What is cholesterol and how can you reduce it

How much is too much alcohol?

Diet and Nutrition

11 July 2023

There are many reasons for opening a bottle of wine or having a cold beer which is generally not a problem if you're drinking alcohol responsibly and within the low risk guidelines.1

However, Raj Kundhi, senior physiologist at AXA Health, highlights the long-term health implications of excessive drinking and how keeping it under control can help make a big difference to your health and your happiness.

Scroll down to find out just how excessive alcohol can affect different parts of your body and how much is too much. We're also sharing some tips to help you cut down.

Alcohol Dry January_infographic_ 6 Jan 2017(2).jpg

So what are the "safe" limits when it comes to alcohol, and how can we stay within them?

Know your units

Men and women should:

  • drink no more than 14 units of alcohol per week,
  • spread your units ideally over three days,
  • don't binge drink,
  • and have several alcohol-free days a week.

As a guide, one pint of normal strength lager of 4% equals two units and a single (25ml) measure of spirits (40%) equals one unit.

Drinkaware has a useful calculator on its website to check how many units you consumed on a particular occasion, and to give you an idea of the number of units - and calories - represented by different types and volumes of alcohol.2

The health risks

Raj advises that: "Regularly drinking more that the recommended guidelines can affect your health in many ways.

"Heavy drinkers increase their risk of developing high blood pressure, cancer (for women, especially breast cancer3), liver and heart disease, stroke and osteoporosis.

"Binge drinkers can also develop unpleasant short-term effects, such as sweating, shaking, bad skin, diarrhoea, blackouts and problems sleeping. And that’s as well as the long-term health problems.”

Tips for reducing alcohol consumption

If you regularly drink more than the recommended alcohol limits, then cutting down may be good for both your mental and physical health. As these tips show, it is possible to relax and enjoy a few drinks safely without overdoing it.

  1. Have a goal
    Set yourself a goal - this could be stopping altogether or planning alcohol-free days or weeks. Decide on a start date and stick to it.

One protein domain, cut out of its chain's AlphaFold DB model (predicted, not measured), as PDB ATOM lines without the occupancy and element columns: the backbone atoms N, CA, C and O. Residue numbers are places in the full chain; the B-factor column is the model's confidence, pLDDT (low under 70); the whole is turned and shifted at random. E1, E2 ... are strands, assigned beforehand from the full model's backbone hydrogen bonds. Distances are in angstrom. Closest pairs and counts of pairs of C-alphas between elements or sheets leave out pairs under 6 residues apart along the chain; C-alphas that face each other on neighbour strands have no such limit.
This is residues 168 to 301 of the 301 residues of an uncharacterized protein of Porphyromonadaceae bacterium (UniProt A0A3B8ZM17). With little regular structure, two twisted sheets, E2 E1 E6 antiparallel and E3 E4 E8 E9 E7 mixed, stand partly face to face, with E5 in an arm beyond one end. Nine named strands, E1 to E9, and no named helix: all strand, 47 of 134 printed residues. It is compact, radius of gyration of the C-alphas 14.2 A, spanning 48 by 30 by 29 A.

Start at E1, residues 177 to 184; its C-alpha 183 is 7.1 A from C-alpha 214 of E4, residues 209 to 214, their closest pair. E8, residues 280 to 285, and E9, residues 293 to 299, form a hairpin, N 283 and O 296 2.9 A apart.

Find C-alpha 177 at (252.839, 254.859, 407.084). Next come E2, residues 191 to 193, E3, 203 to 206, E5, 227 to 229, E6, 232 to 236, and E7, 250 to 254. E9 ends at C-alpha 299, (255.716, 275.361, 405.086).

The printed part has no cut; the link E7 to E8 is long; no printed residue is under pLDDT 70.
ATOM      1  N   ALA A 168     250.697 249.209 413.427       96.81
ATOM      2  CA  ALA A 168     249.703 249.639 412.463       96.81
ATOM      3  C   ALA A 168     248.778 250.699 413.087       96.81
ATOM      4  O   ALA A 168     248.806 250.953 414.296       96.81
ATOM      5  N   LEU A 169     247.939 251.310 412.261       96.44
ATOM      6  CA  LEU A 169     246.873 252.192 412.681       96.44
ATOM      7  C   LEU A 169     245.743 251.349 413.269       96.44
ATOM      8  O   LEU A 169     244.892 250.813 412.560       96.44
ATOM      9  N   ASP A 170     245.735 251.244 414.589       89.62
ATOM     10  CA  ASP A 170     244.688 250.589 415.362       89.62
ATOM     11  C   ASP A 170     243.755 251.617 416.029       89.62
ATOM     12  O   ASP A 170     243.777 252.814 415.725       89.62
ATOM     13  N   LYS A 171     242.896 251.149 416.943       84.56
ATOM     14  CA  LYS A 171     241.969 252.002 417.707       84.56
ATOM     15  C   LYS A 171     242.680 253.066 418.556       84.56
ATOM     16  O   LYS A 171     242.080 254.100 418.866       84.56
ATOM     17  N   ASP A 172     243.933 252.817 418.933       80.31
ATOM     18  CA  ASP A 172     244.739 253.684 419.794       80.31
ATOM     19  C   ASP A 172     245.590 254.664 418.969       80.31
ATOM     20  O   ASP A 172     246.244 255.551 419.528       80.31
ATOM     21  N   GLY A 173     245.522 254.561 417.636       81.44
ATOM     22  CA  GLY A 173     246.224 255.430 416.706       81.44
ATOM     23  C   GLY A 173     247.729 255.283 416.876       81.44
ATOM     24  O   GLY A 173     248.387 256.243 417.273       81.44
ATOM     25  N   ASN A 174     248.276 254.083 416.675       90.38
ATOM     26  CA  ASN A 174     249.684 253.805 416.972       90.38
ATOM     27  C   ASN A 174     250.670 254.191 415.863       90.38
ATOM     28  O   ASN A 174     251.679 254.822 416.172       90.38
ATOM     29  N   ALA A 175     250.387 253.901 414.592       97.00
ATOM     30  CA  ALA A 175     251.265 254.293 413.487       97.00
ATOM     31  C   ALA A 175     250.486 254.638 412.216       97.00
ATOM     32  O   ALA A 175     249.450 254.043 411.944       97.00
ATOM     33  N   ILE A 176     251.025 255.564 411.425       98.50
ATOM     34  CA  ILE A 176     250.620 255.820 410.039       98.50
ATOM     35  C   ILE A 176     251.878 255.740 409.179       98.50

2. Eat something
    Food can slow down the rate that alcohol is absorbed into your system. Before going out, eat a healthy meal with a high carbohydrate content to help prepare your stomach.
  3. Downsize the supersize glasses
    Opt for smaller measures. Choose a small (125ml) glass rather than a large (250ml) one for wine. If you're drinking at home, buy smaller glasses for the house. 
  4. Stop the top-ups
    Stopping topping up your glass before it's empty can help you to keep track of how much you've had. Beware the over-vigilant host who won’t let your glass empty.
  5. Avoid drinking home alone
    It's easier to know how much you're drinking when you're paying for an individual measure at a pub or bar. However, when you're at home pouring your own measures you may not notice how much you are drinking. If you have a bottle of spirits then attach a pourer onto your bottle that measures out a single shot, or buy smaller bottles of wine.
  6. Sip your soda from a wine glass
    Drinking a soft drink from a glass you would usually fill with alcohol can be a great way to cut back without feeling like you're missing out. When you're trying to resist the pressure to have alcohol, get a drink that looks like it's an alcoholic one, or try alcohol-free versions.
  7. Weave in glasses of water
    Alcohol dehydrates you so it's important to drink water before you begin drinking and inbetween alcoholic drinks. People often guzzle the first drink because they're thirsty. Alternating alcoholic drinks with water or soft drinks will not only stop you getting too intoxicated, it will help reduce headaches and hangover symptoms the next day.
  8. Know your units and monitor your intake
    Keep a drink diary. Writing this on a regular basis will help you to work out how much you're drinking. Sites like this one on alcohol support by the NHScan help you work out the number of units in your drinks.
  9. Understand your triggers
    If you’re really trying to cut down on your alcohol intake, work out which situations you know will encourage you to drink and then look for alternatives - for example, if you're going out with friends suggest the cinema instead of the pub.
  10. Be cautious
    When going out for a drink, plan how you're going to get home before you leave. Make sure you've got numbers for taxis and keep aside enough money to get home safely. If you’re thinking of driving the next day, be aware that you may still be over the legal limit. Your body breaks down alcohol at a rate of about one unit per hour, starting one hour after your first drink - and there is no way you can speed up the process. Think about alternative methods of transport, or get a lift if possible.


  1. Weekly Guidelines - Drinkaware
  2. Units and calories in alcoholic drinks - Drinkaware
  3. Alcohol and breast cancer risk - Breast Cancer UK
  4. Alcohol Units - NHS

Sources used for infographic:

  • Alcohol increases your risk of getting breast cancer - Drinkaware
  • Health effects of alcohol - Drinkaware

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